Getty Images/kontekbrothers

Getty Images/kontekbrothers

This article was originally published in Urban AI

Public transit has struggled to retain passengers in North America for many years, while in Europe it has proven to be a fundamental public good. This divergence in the role of public shared mobility versus private individualized mobility has reached a tipping point during the COVID pandemic.

While many private shared mobility services began to quickly expand across North America and Europe, public transit was caught in a difficult position. The battle lines were drawn, and many public authorities viewed private mobility services (scooters, bikes, ridehail, etc.) as a direct threat to ridership and revenue. However, things began to change with the onset of the pandemic.

Klaipeda Public Transit Authority - Charts via Klaipeda Public Transit Authority

Klaipeda Public Transit Authority

Charts via Klaipeda Public Transit Authority

COVID Mobility Landscape

Over the past two years, we witnessed a complete transformation of the movement of people and goods throughout urbanized areas and regions. What was the typical nine-to-five/Monday through Friday suburban/CBD commute has been turned on its head. Our daily patterns and routines were severely affected by public health policies that encouraged social distancing, working from home, and staying local.

These policies resulted in multi-peak commutes and ridership surges throughout the day, versus the duality seen pre-COVID. This disruption affected public transit probably the most of all modes (public and private). As a result, what started in early 2020 as an 80% to 90% drop in ridership, has slowly and steadily returned to normal, with numbers now equal to late 2019.

However, this return to normal has not been without its complexities and externalities. Public transit has indeed been able to regain passengers, but there are many considerations that public transit agencies and operators need to take into account if their service is to be sustained and repositioned to be more "user-centric."


Passenger Demand and AI

COVID-19 has resulted in a decreased number of passengers. Many public transport systems have adjusted their timetables to accommodate fewer passengers, but we are now moving into a growing market. Asistobe offers prediction functionality estimating the next period’s ridership, the passenger distribution across the network, and recommends headways to handle the change. Asistobe lets you optimize costs both for the short- and long-term.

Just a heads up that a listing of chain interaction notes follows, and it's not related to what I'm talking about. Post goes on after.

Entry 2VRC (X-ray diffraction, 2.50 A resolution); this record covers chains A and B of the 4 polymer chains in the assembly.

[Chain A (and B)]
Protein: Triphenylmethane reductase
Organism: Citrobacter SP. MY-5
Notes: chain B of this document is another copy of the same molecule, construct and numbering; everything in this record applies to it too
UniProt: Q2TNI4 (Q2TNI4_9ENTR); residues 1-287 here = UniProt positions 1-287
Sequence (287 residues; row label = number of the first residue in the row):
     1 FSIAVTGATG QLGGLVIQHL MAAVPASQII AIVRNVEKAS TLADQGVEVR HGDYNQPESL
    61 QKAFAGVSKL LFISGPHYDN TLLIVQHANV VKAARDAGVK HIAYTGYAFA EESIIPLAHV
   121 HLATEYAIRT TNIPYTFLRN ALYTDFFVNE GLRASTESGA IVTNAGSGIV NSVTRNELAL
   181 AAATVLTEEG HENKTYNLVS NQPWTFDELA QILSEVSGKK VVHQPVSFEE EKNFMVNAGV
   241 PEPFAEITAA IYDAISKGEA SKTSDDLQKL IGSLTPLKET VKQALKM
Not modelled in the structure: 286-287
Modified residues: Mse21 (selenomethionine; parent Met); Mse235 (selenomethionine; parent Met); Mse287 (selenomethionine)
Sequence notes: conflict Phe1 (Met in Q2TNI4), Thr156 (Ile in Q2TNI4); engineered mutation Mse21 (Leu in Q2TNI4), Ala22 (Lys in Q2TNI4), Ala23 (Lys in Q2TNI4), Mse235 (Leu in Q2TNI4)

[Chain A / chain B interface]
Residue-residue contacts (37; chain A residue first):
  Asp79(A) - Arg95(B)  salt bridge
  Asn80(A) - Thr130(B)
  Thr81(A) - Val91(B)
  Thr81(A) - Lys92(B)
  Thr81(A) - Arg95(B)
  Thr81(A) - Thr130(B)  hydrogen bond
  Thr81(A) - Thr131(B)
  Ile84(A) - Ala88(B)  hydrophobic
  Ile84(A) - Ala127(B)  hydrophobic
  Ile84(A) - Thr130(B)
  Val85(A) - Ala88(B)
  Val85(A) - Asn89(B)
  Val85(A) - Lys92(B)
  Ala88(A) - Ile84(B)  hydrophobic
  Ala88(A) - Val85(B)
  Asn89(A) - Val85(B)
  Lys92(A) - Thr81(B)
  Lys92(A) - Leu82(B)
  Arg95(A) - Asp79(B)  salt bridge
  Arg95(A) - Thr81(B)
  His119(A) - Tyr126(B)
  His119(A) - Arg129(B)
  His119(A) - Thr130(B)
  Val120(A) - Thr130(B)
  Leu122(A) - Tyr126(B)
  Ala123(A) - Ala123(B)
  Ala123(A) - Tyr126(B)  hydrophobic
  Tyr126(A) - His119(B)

Asistobe's short term predictions/algorithms of passenger distribution would have guided any PTA through COVID and now through post-COVID rebuild. Our long-term predictions ensure the public transport system actually handles the real transport demand as efficiently as possible.


Data Driven Decisions

Asistobe’s goal is to enable small to medium cities, without the financial muscles to invest in data science, to get access to a platform with advanced AI/ML algorithms. And in turn, empowering them to make data-driven decisions.

We also believe that smart use of data, and then also from several data sources, can help make public transport more efficient, such as our partnership with Telia to demonstrate and showcase the use telecommunications data for better understanding of real public transport demand, optimization, predictions, and planning.

Designing, improving, and optimizing a public transport network is an insanely complex task. At least if you are truly committed to transport as many people as possible, using a limited pool of resources. Asistobe’s tool provides you with AI-based functionality assisting you in making the right decisions for your city.

About the author
Scott Shepard

Scott Shepard

Head of Policy & Government Affairs, Drover.Ai

Head of Policy & Government Affairs, Drover.Ai

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